Robbie: Finishing 3rd at the World Mountain Running Championships in Wales in 2015. I got tripped up at the start, hitting the deck and cutting my knees, shins and hands badly, but I ran probably my best race after that and just managed to get in the medal position on the final uphill. In the days after I was struggling to walk from the cuts and bruises from the fall, but in the race I didn’t feel it!
What you believe is the reason for the recent Scottish endurance success?
Eilish: It is a little strange but we’ve all grown up together! I remember watching Lynsey Sharp and Chris O’Hare making their first GB teams and thinking, “wait a minute… I know them, I’ve raced the same competitions as them for years so maybe I could do that!?” It really is a ripple effect of watching someone that you know really well preform to a high level – it elevates you and makes you start to think differently. I know that without Laura Muir breaking down barriers, both mentally and physically, I certainly wouldn’t be running as fast as I am now.
Beth: Mike Johnston, who was in charge before Mark, just never gave up on you. Using me as an example, I had a couple of bad years when I’d been injured and I fell out of love with the sport a bit, but he always supported me, never took me off funding, and having a team like that behind you really helps. They communicate really well too; everyone is linked in including physios and nutritionist, but they don’t all interfere – they let you get on with it but they’re there if you need help. It’s clearly worked!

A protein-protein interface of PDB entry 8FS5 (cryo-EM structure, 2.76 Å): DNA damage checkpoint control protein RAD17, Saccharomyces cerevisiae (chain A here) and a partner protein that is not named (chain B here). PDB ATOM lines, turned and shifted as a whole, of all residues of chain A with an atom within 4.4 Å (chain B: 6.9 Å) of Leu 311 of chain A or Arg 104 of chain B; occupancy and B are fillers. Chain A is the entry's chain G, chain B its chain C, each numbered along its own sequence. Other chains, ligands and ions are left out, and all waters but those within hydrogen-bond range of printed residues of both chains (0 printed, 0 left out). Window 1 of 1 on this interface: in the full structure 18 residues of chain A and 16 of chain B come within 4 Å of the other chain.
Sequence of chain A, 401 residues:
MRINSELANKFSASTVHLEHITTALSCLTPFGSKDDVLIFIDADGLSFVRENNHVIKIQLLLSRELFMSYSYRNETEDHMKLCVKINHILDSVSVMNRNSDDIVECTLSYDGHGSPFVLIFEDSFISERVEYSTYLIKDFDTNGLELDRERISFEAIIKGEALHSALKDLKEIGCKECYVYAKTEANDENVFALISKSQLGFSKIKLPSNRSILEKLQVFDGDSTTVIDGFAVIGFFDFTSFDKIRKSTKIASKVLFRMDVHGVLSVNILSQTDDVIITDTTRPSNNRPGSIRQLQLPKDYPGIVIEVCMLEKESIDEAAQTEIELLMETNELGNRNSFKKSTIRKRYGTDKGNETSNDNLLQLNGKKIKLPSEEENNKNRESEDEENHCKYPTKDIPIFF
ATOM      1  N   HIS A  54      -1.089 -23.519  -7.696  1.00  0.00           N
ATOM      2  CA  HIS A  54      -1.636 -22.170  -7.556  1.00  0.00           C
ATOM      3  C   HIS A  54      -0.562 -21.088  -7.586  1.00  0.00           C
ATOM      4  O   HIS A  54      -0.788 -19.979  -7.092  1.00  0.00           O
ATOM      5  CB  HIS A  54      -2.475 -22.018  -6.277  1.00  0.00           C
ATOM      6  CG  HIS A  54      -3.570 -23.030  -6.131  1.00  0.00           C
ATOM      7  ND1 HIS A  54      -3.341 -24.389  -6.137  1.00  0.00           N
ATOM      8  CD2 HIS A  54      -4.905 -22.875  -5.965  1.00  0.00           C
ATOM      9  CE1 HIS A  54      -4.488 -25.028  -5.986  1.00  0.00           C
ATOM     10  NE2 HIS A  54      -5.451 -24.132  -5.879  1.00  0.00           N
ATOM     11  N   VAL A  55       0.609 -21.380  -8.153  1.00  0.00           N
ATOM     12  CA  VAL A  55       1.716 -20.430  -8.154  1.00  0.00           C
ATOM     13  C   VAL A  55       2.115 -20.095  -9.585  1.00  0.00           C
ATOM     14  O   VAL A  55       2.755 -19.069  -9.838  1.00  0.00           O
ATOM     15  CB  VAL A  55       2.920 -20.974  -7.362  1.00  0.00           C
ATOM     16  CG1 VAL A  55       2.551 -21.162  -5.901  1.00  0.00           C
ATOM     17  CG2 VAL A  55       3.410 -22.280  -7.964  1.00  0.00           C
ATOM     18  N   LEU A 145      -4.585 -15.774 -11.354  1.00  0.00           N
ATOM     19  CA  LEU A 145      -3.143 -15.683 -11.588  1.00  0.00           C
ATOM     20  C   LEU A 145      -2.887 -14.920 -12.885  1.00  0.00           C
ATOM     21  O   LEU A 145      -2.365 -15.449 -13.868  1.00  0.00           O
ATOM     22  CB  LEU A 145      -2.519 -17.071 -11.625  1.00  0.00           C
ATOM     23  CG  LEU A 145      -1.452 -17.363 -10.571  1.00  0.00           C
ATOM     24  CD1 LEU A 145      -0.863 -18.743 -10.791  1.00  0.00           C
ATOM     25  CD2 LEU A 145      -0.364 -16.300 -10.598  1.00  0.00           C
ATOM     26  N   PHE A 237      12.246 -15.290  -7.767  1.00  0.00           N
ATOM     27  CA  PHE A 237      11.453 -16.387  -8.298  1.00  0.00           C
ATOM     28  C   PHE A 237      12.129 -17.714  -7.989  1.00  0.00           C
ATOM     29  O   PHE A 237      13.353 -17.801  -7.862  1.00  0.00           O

Steph: I believe the Scottish success on the track is down to dogged determination and the desire to each be as successful as each other. I think our competitiveness is contagious but most importantly I think our success stems from off the track thanks to a down to earth, encouraging and helpful endurance management squad.
Lennie: Success breeds success! I really believe success is contagious. When you see your peers achieve great success and progress in the sport, it is motivating. It helps you realise what is possible and that belief can spread throughout a team.
Jake: I believe running in Scottish Athletics events and Scottish Schools let us be competitive in champs and make teams, which we may not have been able to do elsewhere when young. It taught us how to race and kept us motivated for success in the sport, which paid off when we were given the chance to compete across the UK and beyond.
Guy: There’s something in the water and it’s called self-belief and confidence. The Scottish Athletics endurance programme has been in place for years and everything is coming to fruition, everyone is sub-consciously pushing one another on as no one wants to be left behind. The bar’s been raised and continues to be raised and you’re now seeing the athletes push the boundaries, push the limits and raise their own game. All the records are starting to be broken and it’s been a long time coming; it’s a true golden era for athletics in Scotland.
Robbie: I think it’s a combination of factors. When I started out at 12-13 years old there was a big group of talented runners and most of them stuck with it and put in a lot of hard work, improving gradually each year and helping to raise the standard. In the junior age groups there were plenty of regional and national events, as well as international opportunities, so even though it was competitive it was still within reach to win medals or qualify for teams. In my own experience in mountain running the senior level wasn’t as strong as it was in other countries so I made the team aged 18 and was already targeting the international scene from a young age. Once a few people break through then it seems more attainable for the others and everyone moves forward.
Prediction for number of endurance medals at Gold Coast 2018
Eilish: That’s a very tricky question as the distance events are notoriously hard with the Kenyan athletes competing, so I will go for 2.
Steph: 12 – I may need to revise that though!